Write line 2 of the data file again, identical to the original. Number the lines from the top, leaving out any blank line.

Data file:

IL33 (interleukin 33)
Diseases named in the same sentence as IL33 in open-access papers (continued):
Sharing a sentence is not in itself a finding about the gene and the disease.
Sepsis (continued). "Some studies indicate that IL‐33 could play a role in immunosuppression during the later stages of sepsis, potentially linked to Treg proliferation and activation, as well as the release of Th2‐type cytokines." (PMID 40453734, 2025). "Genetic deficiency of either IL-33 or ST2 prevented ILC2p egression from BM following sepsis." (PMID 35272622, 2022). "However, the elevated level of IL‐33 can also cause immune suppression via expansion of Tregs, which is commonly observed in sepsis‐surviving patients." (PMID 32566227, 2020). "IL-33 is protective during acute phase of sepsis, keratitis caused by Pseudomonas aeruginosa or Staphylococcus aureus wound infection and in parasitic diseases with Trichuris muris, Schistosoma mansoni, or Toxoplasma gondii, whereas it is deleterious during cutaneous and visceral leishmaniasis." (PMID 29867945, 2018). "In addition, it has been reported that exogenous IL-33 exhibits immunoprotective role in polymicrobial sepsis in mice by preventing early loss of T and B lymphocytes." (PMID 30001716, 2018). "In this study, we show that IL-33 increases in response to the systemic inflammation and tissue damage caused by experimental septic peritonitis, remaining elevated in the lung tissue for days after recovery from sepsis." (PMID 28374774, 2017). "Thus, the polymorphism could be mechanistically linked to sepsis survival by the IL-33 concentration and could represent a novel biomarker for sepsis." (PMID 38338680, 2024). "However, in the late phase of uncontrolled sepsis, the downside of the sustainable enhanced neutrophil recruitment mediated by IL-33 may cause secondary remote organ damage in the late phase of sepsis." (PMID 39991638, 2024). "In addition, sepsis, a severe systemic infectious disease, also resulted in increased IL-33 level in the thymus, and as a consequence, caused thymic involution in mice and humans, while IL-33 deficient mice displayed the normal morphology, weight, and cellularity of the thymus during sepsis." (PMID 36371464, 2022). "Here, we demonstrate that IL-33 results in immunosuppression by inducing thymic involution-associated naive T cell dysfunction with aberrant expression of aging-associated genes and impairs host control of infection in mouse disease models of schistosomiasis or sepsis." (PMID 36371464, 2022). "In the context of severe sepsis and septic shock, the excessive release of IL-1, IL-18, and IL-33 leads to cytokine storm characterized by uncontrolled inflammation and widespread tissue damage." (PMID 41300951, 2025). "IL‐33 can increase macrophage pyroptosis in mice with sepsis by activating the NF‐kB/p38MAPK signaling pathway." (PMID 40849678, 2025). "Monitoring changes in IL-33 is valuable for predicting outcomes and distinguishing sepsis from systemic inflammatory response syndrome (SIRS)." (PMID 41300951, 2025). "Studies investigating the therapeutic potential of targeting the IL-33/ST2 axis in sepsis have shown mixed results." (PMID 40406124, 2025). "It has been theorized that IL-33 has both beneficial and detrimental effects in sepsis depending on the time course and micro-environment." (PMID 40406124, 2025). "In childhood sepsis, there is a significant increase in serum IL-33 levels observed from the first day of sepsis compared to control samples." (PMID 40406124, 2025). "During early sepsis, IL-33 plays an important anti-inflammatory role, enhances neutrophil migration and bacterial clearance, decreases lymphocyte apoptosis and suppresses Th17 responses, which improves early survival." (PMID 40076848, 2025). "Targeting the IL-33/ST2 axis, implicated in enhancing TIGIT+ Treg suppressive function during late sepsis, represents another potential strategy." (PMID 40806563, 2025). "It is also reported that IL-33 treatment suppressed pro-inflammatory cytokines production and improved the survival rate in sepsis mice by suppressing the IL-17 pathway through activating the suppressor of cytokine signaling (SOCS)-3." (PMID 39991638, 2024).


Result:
Diseases named in the same sentence as IL33 in open-access papers (continued):